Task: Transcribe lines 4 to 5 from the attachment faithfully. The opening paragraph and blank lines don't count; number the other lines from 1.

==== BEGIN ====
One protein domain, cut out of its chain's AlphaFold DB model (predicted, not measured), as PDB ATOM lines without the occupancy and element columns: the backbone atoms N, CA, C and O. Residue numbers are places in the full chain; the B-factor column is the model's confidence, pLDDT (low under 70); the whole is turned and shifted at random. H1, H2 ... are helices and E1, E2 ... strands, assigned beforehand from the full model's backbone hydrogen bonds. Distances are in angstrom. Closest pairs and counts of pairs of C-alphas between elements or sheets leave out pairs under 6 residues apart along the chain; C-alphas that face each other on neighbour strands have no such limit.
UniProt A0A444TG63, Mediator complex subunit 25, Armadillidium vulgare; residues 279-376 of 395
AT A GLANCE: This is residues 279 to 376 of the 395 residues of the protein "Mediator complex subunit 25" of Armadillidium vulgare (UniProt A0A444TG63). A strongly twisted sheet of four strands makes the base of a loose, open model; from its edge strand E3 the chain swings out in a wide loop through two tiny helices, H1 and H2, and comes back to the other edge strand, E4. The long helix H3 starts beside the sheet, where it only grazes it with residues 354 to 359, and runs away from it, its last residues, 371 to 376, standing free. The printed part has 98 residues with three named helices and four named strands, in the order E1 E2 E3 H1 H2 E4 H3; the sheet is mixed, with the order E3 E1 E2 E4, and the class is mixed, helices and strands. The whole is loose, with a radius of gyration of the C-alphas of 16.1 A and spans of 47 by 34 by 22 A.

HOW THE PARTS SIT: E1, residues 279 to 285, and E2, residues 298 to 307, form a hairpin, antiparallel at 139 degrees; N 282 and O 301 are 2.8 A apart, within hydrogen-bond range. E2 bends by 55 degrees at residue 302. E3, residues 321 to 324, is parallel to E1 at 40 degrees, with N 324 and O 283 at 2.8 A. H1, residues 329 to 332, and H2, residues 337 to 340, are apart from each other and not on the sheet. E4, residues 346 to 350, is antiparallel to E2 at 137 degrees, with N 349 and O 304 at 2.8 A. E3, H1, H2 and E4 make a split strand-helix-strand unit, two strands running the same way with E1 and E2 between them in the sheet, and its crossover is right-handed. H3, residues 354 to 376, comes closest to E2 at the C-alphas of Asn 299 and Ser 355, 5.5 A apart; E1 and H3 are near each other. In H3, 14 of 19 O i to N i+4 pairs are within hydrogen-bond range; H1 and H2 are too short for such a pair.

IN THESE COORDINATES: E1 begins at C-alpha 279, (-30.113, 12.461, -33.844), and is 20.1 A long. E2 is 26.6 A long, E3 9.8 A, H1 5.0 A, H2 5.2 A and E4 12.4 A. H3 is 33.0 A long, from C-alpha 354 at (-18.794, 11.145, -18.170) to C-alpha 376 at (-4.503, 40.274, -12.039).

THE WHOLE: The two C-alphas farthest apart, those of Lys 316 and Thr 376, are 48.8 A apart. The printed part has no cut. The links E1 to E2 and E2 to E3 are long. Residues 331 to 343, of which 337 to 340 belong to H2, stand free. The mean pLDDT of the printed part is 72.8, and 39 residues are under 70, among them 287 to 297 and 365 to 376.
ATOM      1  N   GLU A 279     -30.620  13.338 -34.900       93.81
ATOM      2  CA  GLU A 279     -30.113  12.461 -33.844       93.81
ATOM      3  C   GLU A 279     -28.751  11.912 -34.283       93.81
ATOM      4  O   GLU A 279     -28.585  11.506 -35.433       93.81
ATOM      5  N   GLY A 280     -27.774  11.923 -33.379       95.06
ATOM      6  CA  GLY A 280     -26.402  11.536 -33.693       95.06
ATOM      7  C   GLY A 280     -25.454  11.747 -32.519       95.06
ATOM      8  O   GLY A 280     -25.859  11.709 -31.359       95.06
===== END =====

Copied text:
IN THESE COORDINATES: E1 begins at C-alpha 279, (-30.113, 12.461, -33.844), and is 20.1 A long. E2 is 26.6 A long, E3 9.8 A, H1 5.0 A, H2 5.2 A and E4 12.4 A. H3 is 33.0 A long, from C-alpha 354 at (-18.794, 11.145, -18.170) to C-alpha 376 at (-4.503, 40.274, -12.039).

THE WHOLE: The two C-alphas farthest apart, those of Lys 316 and Thr 376, are 48.8 A apart. The printed part has no cut. The links E1 to E2 and E2 to E3 are long. Residues 331 to 343, of which 337 to 340 belong to H2, stand free. The mean pLDDT of the printed part is 72.8, and 39 residues are under 70, among them 287 to 297 and 365 to 376.